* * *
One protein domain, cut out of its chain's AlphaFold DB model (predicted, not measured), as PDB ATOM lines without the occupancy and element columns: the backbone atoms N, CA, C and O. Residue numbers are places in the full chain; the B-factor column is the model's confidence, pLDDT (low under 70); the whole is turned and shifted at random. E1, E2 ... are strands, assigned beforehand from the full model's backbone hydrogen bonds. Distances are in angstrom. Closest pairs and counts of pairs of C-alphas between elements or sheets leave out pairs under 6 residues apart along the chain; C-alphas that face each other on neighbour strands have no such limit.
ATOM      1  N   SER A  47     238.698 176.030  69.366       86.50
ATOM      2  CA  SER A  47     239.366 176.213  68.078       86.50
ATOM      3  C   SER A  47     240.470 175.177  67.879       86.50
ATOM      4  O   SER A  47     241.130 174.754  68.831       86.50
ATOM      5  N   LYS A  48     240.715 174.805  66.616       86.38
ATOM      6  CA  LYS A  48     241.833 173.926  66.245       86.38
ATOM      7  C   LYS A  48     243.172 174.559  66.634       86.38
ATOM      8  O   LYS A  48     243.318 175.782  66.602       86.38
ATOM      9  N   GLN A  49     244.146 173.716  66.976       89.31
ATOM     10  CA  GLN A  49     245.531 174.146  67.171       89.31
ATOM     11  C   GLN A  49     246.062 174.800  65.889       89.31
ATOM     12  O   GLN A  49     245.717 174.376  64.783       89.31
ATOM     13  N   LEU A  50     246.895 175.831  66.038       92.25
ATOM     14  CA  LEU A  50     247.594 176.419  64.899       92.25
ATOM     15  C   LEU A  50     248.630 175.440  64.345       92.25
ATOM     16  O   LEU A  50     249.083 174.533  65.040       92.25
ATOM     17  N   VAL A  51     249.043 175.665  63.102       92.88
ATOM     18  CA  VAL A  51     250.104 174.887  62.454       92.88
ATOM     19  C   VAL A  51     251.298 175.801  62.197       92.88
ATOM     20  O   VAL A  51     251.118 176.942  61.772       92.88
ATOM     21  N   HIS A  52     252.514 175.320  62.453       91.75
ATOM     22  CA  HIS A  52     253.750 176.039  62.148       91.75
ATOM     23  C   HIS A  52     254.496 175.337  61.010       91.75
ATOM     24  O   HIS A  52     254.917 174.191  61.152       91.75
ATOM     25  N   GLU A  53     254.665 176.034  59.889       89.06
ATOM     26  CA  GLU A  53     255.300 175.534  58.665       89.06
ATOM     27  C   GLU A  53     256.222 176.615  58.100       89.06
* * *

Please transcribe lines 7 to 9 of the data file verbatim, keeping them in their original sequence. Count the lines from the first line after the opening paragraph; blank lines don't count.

ATOM      7  C   LYS A  48     243.172 174.559  66.634       86.38
ATOM      8  O   LYS A  48     243.318 175.782  66.602       86.38
ATOM      9  N   GLN A  49     244.146 173.716  66.976       89.31